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Monday, 22 February 2016

A black partner is neither a fetish nor a political statement

Vintage shopping in Stockholm, February 2016


Recently, I have been adopting a slightly Americanised attitude to describing my background and where I’m from: nationality over ethnic background. I’m a Londoner through and through, not defined by my ancestry. The important thing is that being from metropolitan, cosmopolitan London includes an acknowledgement of multi-culturalism and diversity that is lacking from some other places. I believe that cultural diversity should be championed, and that a truly tolerant person should try to look to the individual before making judgements formed by assumptions relating to gender, age – and race. Agency, then, over structure.


 Part of this is my tendency in conversation to omit details of racial background unless it actually pertains to the topic. So if, for instance, if someone needs a guitar teacher, mentions their fondness for Jamaican patties, or love of 1970s paisley shirts, I might mention my boy-friend. Unless it becomes relevant to the conversation, I probably won’t mention his colour. But if I do, I am often – though not always – met with a slight rebuff; a raised eyebrow, a smarmy nod of the head. “Oh, so you like black guys...” Generally these comments are made to me by men, and it’s obvious that they are dwelling on sexual stereotypes. In fact, I used to have a colleague who decided to nickname my half-Jamaican ex-boyfriend ‘The Big Black Cock’, and referred to him by this instead of using his actual name. At the time I succumbed to the pressure of ‘fitting in’ amongst colleagues’ ‘banter’; but I’m no longer inclined to be so tolerant of casual racism. Unfortunately, when you call people up on it, they tend to accuse you of political correctness, being a spoilsport, being boring/no fun/taking things too seriously. Really, this is merely a defensive re-attack on you since they are perfectly aware that they are being deliberately offensive and provocative, and that they should know better.



 However, this kind of casual racism is still prevalent amongst subtler comments which make a point of your apparent preference for people of a certain ethnicity. No one would say to a white girl, ‘Oh, so you like white guys, huh?!’ It becomes clear that miscegenation – the mixing of racial groups – is still a concept that is both feared and misunderstood in many dominantly-Caucasian countries. This basic lack of understanding is despite, and crucially, within, discourses of multiculturalism, tolerance, and open-mindedness. To be told, ‘Oh, you like black guys!’ or ‘He’s into Asian women!’ exoticises the ethnic minority partner, presenting them as an object and effectively de-humanising them. It also gives you the status of a fetishist, and assumes that you share the reductionist attitude of the speaker of not being able to look beyond race.



 Rather than saying ‘Oh, so you like black guys?!’ can’t these people use a bit more imagination and think that perhaps I like not “black guys” but guys who are not dickheads? I’m in a two+ year relationship with a man who has mixed African and Caribbean heritage because I’m drawn to him as a person. Drawing attention to race in this way has the function of putting people in different boxes, when equality and civil rights is about recognising our similarities.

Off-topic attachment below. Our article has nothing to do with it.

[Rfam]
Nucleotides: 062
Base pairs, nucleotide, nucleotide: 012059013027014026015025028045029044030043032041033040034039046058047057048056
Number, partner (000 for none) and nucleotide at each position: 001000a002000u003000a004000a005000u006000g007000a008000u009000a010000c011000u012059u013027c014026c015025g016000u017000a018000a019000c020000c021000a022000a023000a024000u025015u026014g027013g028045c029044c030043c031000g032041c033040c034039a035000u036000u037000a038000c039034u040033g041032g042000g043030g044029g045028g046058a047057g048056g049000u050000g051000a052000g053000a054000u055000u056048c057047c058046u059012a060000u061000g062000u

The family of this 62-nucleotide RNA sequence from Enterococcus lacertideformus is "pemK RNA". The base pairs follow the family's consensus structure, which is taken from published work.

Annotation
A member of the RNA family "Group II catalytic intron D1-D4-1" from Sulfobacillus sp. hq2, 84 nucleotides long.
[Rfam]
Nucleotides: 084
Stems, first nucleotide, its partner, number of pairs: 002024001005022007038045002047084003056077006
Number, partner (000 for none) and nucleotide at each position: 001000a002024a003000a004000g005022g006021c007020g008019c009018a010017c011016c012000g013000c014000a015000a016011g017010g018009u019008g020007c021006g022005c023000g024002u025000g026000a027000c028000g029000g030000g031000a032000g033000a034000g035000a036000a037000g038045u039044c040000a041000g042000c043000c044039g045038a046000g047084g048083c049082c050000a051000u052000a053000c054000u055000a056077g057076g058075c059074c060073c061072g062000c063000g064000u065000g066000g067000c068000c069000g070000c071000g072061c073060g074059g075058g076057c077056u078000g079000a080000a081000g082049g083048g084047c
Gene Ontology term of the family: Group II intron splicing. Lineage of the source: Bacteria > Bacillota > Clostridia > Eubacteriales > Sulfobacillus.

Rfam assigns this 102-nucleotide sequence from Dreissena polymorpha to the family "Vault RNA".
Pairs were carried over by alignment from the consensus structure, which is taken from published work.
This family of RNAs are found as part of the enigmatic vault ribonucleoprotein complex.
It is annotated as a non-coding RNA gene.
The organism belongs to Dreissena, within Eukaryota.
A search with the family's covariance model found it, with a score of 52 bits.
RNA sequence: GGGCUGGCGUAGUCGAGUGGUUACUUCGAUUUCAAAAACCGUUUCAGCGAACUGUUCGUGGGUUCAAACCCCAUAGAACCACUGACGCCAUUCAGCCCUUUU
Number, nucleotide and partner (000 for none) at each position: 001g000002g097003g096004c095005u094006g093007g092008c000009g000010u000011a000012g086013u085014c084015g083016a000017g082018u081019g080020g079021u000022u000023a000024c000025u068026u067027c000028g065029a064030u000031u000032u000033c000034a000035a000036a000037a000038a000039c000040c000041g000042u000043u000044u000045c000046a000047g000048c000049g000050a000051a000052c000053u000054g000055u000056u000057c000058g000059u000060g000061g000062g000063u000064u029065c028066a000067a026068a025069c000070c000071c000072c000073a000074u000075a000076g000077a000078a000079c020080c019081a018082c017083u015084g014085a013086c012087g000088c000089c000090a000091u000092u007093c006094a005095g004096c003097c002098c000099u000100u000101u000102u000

On the reverse side of the coin are well-meaning people who have in the past congratulated me for being in a mixed-race relationship. Actually, I myself am a bi-racial person – a fact that tends to be overlooked by non-Asian people, who can never see me as half-white. Unless I was going out with another half-Chinese, half-Northern European person, all relationships are mixed-race. My relationship with a black man isn’t a political statement; it isn’t something I’m actively forming in order to make progress; but yes, de-stigmatising mixed-race relationships is a marker of progress. My worldview is not to draw boundaries due to race; but to celebrate differences.


 Having compared our experiences in life, my partner has definitely faced more racism as a black man in the UK than I have as a Eurasian woman; and so he was unsurprised. He has frequently encouraged me to be more tolerant of people’s ignorance. But for the first 23 years of my life, I have been fairly tolerant and accepting of the dominant discourse of white ethnocentrism, and the stereotypical [mis]representations of ethnic minorities in the public sphere. I can’t be bothered to put up with it any more, and micro-level experiences, such as the ones documented in this blog post, in my opinion form evidence of the macro-level ideologies plaguing so-called tolerant and multi-cultural societies such as the UK and Sweden.




What's your opinion on this?


Do you think I'm taking throwaway comments too seriously, or am I justified in calling them 'casual racism'?


Have you had any similar experiences?





Wednesday, 17 February 2016

Stockholm, guys, and Friday nights

 Selfie with HF on the Stockholm metro, that runs all night on Fridays and Saturdays.

There’s definitely something about being in a new city that allows you to behave differently to how you would do at home. Certainly at first, the lack of connections that you have both with the place and its other inhabitants frees you. Whether or not you try, you stand apart: foreigner, outsider, different on all sorts of levels. How you dress, walk, speak, and conduct yourself; the differences are often very subtle, but enough to be picked up upon.

In the UK, I don’t get hit on. Guys do not try to pick me up. People are often surprised to hear this, but it’s a fact; as a friend once said to me, I have excellent ‘Fuck Off!’ vibes. I also tend to avoid the kinds of places notorious for straight singles: aside from the London pubs I frequent, I’ve always preferred the LGBTQ scene, where it’s acceptable as a person to have a good time with your friends without being prowled on by predatory horny men. Whilst I did frequently socialise with my partner in London, I’m drawing on 7 years experience of going out around the UK in various venues, towns and states of relationship whereby I’ve effectively communicated through body language that I’m neither looking for love, nor out to have a one-night stand.

Things have been different since I’ve been in Stockholm. I don’t seem to be able to go out in the evenings at all without incurring the attentions of men, both Swedish and from the international student/expat community. It seems that my disinterested body-language communication is ineffective here. These signals, like most other things, have turned out to be completely culture-bound. Whilst I’m very happy to meet new people, and indeed am longing to make new friends, I don’t seem to be able to make it clear that I have no interest in listening to men’s various monologues about their lives/opinions/experiences when their intention is clearly to coerce me into running into bed with them. During a recent evening, when some guy literally pulled me into a quiet corner in order to impress me with his worldliness (he actually knew one black person! OMG! And they DIDN'T speak with an African accent! How cultured and open-minded he must be!) (Wanker.) I actually had to do the thing where you pretend that someone across the room is calling your name, in order to get away from him.